I'm happy to be the first persons that doesn't agree with the "one framework to rule them all" approach.
I believe that engineers should use the right tools (available) to solve the problem.
Believe is a good word since each software development approach/methodology has a great number of "believers" followed back by significant amount of pessimists :)
But, going back to the question... I see 2 main drawback of a framework approach:
1) It can be an overkill
Sometimes you just need a simple solution for a simple problem. You do not need a tool that solves/links with solutions for all problems of mankind.
2) "If you're not with use you're against us"
The fact is that it is impossible to provide a big, mature framework of Optimal/easy/adequate solutions for all problems it tries to address. So sometimes you need to introduce an external tool. This can be a pain in the ... For example invoking a Qt signals from a non-qt threads does not work out of the box (a failed to make it work at all). In this case you may find yourself "fighting" with the framework. Instead of making your life easier it can make you want to inflict severe damage upon yourself/other people :)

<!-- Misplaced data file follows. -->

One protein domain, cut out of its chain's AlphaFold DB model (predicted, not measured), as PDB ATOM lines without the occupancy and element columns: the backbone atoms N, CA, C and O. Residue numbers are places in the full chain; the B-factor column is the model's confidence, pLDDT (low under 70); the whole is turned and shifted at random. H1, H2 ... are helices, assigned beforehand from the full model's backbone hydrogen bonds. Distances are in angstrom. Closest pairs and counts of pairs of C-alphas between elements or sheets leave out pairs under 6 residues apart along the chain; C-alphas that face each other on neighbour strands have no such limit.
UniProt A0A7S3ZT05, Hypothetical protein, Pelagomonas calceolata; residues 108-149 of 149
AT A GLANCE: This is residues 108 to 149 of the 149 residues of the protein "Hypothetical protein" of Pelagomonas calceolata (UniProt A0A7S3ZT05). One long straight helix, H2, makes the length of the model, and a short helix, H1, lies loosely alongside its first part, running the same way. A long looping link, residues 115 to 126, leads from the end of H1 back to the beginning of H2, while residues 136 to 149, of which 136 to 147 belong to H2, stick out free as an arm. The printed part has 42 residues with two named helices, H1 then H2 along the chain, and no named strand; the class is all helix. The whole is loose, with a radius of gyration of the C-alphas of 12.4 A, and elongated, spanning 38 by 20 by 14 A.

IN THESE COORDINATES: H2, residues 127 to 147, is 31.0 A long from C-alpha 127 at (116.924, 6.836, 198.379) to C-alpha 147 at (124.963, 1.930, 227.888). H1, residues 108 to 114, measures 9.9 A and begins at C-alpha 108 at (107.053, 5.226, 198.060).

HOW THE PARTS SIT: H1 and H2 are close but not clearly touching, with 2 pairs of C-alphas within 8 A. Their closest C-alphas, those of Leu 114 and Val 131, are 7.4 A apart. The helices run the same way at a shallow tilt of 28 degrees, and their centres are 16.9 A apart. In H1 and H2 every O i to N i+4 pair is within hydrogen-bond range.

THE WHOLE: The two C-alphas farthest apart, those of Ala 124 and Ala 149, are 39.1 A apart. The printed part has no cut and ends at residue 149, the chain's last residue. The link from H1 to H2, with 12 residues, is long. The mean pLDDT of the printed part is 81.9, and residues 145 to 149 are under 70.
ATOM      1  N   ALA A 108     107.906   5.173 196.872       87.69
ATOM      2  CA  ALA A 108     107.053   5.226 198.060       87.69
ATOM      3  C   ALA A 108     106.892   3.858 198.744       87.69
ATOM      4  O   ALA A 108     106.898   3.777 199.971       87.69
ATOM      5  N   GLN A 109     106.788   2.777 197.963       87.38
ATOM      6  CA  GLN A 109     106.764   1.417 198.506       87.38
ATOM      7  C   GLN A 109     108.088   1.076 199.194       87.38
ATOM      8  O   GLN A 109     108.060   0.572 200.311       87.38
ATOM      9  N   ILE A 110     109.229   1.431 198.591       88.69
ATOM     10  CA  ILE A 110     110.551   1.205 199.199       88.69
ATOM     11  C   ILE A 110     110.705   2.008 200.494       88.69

One of reasons for two previous points is that it's really hard not to make assumptions.
Frameworks are made often on many assumptions that a programmer will do/use A, B, C... standard/framework component. Once hard-coded assumptions are introduced the chances that the framework will be modular are falling down as a piano from the 10th floor :)
On the other side the "right tool for problem" approach allows a programmer to focus on one problem and implement it well. By saing well I mean:
1) Data agnostic
For example (C++) if you work with strings do not a assume a string type. Allow user to work with different strings from different frameworks: QString, wxString, std::string...
2) Policy agnostic/extendable
Programmer may like the overall way the frameworks implements something, but may find that one tiny aspect renders the framework unusable for him. That's why framework user should have the ability to introduce his own policy in some key parts
An example of family sharing this approach are internal/external DSL implementations (Domain Specific Language). A concrete example(C++) is a Blitz++ library.
All I said before is also valid for the high level languages. For example there are may languages build on the Java Virtual Machine (Scalla to start with).
Hope I made some good points.